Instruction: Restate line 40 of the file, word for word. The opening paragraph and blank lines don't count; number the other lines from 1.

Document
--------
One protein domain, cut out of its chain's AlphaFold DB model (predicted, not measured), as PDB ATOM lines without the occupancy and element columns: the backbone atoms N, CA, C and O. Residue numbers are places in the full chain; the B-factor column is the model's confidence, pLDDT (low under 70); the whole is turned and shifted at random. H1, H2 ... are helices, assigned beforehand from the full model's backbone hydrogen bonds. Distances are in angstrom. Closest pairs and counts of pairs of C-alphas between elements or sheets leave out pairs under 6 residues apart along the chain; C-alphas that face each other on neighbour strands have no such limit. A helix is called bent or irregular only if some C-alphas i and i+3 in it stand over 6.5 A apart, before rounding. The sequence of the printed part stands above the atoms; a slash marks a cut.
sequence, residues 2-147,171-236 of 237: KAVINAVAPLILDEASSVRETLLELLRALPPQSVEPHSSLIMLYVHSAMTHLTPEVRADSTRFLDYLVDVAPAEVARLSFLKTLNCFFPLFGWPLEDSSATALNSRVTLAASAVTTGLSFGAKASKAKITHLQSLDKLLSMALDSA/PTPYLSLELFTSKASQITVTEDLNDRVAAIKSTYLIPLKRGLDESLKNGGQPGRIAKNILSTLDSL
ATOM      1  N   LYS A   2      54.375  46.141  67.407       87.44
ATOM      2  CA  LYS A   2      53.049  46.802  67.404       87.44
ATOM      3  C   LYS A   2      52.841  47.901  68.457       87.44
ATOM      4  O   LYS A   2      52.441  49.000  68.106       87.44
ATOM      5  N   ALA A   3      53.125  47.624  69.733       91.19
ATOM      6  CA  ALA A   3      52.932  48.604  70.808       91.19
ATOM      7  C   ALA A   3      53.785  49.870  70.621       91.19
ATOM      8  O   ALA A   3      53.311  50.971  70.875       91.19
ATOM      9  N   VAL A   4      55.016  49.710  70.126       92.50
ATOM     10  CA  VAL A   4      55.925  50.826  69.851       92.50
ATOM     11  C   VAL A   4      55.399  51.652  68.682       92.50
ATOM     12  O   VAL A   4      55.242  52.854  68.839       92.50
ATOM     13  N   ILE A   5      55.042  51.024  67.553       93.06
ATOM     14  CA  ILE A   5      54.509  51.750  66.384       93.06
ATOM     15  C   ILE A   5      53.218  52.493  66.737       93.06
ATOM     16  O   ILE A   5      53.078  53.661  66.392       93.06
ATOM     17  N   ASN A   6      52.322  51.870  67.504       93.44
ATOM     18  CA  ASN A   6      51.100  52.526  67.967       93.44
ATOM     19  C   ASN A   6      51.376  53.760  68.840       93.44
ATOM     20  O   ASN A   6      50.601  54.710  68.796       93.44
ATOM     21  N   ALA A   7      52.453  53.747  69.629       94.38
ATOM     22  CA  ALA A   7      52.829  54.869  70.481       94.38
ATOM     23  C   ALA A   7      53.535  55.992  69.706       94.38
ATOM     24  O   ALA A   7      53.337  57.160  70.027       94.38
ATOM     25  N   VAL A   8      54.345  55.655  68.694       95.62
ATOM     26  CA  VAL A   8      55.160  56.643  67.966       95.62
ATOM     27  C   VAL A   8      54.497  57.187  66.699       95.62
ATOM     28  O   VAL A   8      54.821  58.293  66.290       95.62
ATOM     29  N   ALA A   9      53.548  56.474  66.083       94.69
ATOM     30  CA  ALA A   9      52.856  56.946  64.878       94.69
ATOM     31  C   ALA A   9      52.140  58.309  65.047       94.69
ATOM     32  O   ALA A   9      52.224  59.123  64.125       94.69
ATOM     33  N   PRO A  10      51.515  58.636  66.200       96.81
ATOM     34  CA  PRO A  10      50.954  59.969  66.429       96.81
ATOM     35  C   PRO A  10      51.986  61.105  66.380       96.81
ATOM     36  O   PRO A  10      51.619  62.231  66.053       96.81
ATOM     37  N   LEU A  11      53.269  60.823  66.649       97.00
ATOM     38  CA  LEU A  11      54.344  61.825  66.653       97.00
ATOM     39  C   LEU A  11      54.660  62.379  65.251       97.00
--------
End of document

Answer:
ATOM     39  C   LEU A  11      54.660  62.379  65.251       97.00